Sri Lankans are quick to highlight problems associated with grieving or suffering communities by writing or talking about them in media outlets. But seldom do we see any follow-ups being made on these stories or posts to see if lives have changed and issues have been addressed. The same can be said about lawmakers who rarely acknowledge these grievances, but do virtually nothing about them. Tea estate workers last month had a series of events in the month of August to mark 200 years after the arrival of workers of Indian origin to be employed in local plantations. Sadly, however, no Sri Lankan politician bothered to use the occasion and initiate a move significant enough to make a change in the lives of estate workers, who are sans basic needs to live.
What’s even more sad is that there were enough events connected to the Tamil estate workers held throughout August in selected towns; hence there is no way that the authorities can say that they were unaware of this important occasion.
This is the same scenario in this island when international days are celebrated to highlight the existence of women, elders, children, intellectual rights, democracy and peace along with other days set aside to mark subjects, not very popular. Full or half page advertisements are paid for by popular organizations and placed on newspapers or run on television to mark such days. But all the excitement dies down the next day. The same can be said about the estate Tamils employed here and have Indian roots.
It was like there was such a massive campaign carried out to win their rights, but no one bothered to listen or acknowledge their existence and contribution made to the country’s economy. Tea estates complained that their production dipped in 2021 when former President Gotabaya Rajapaksa banned the use of chemical fertilizer in the agriculture sector. The tea industry was one of the worst affected due to this shortsighted political decision. The tea industry as a result experienced a production drop of 16% a year later. What’s an irony is that this ousted former President is making the news these days that he is on the path to making a comeback to active politics.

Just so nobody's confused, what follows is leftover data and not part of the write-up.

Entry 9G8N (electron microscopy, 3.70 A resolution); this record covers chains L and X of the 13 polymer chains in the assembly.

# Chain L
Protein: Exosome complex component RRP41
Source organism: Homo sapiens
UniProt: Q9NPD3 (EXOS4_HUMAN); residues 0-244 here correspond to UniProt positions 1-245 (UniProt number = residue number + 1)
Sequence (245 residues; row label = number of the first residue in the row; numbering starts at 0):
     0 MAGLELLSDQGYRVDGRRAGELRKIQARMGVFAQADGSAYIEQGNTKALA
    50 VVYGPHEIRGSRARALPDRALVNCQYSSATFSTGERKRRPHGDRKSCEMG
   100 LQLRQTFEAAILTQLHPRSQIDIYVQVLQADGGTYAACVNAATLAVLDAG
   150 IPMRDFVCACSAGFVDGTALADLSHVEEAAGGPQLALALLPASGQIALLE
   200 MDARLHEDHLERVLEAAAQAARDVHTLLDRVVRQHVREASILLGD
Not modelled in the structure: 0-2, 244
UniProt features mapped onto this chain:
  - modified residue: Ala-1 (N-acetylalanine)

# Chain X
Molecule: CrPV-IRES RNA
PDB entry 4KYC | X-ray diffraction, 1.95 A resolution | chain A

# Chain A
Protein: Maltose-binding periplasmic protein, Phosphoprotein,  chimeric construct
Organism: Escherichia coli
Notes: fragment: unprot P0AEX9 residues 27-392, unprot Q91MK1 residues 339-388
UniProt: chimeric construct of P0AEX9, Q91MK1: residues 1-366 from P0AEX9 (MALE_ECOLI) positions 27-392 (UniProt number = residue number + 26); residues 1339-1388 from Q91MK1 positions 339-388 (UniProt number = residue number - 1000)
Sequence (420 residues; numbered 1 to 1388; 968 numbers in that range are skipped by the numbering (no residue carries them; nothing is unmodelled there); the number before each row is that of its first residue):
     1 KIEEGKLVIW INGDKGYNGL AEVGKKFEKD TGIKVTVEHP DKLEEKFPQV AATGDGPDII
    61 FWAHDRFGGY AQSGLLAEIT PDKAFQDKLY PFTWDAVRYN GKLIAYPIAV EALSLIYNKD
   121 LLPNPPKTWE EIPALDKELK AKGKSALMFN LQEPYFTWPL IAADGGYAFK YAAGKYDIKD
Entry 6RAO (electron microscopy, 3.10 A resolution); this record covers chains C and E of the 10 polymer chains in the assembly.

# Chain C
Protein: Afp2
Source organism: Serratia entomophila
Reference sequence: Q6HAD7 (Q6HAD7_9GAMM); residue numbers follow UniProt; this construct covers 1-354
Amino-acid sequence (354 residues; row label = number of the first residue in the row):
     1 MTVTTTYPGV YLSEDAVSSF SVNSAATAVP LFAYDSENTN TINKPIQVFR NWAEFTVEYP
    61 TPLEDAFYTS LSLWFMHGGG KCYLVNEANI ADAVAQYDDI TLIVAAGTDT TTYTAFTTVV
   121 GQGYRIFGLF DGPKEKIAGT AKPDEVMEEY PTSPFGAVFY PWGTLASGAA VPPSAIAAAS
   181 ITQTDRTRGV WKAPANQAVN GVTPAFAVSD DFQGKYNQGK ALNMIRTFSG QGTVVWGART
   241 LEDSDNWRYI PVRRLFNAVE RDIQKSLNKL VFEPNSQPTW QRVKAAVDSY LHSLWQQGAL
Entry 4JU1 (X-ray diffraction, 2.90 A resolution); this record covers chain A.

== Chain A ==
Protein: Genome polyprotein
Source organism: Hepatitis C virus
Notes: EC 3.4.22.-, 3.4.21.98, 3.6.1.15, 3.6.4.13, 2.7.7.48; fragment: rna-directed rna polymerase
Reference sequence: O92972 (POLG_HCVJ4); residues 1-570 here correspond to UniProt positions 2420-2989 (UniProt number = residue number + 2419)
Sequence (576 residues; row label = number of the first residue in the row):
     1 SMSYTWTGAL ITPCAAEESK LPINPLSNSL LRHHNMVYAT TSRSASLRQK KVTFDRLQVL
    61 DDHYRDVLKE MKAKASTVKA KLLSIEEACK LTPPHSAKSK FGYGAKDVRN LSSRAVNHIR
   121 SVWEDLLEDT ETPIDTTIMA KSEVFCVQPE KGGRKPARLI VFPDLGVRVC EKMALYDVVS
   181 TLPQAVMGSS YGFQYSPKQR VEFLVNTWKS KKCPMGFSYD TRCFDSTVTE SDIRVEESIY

Environment Minister Naseer Ahmed had stated that the tea industry would bounce back from this setback by 2022. These lawmakers make unthinkable claims where an industry or institute is concerned, but seldom do they even have time to make promises on behalf of workers.
If one studies the issues in the tea estates here you can see the subtle involvement of a political hand that manipulates most things associated with the lives of estate Tamils. The politics associated with estate workers here involves India too. Just consider the photo exhibition that was held from August 11 and 12 at the International Gandhi Hall in Matale titled ‘Tea Stains’ to mark 200 years after Indian Tamils arrived in Sri Lanka to pluck tea.
The name Gandhi used in a hall in Sri Lanka tells us in an indirect way that there was a political wind from India blowing towards Sri Lanka at the time when the hall was named after the great Indian freedom fighter.
In later years the Government of India- under Premier Narendra Modi- initiated many programmes here in the estate sector where houses were built and presented to the estate community. Events like these are initiated here by the Indian Government to pacify Tamil Nadu when the latter agitates and demands the Tamil problem or ‘National issue’ in neighbouring Sri Lanka must be addressed.
The tea industry produces around 251.5 million kgs of tea annually and raises a revenue close to Sterling pounds 1.079 through its exports to a country like England alone; one of the island’s main tea buyers. Still the government’s lawmakers indulge in wishful thinking and make that subtle effort to keep the fires that fuel the estate workers’ problems burning because it’s easy to speak about votes with workers who are not in a position of strength to negotiate matters when sitting for talks with the authorities.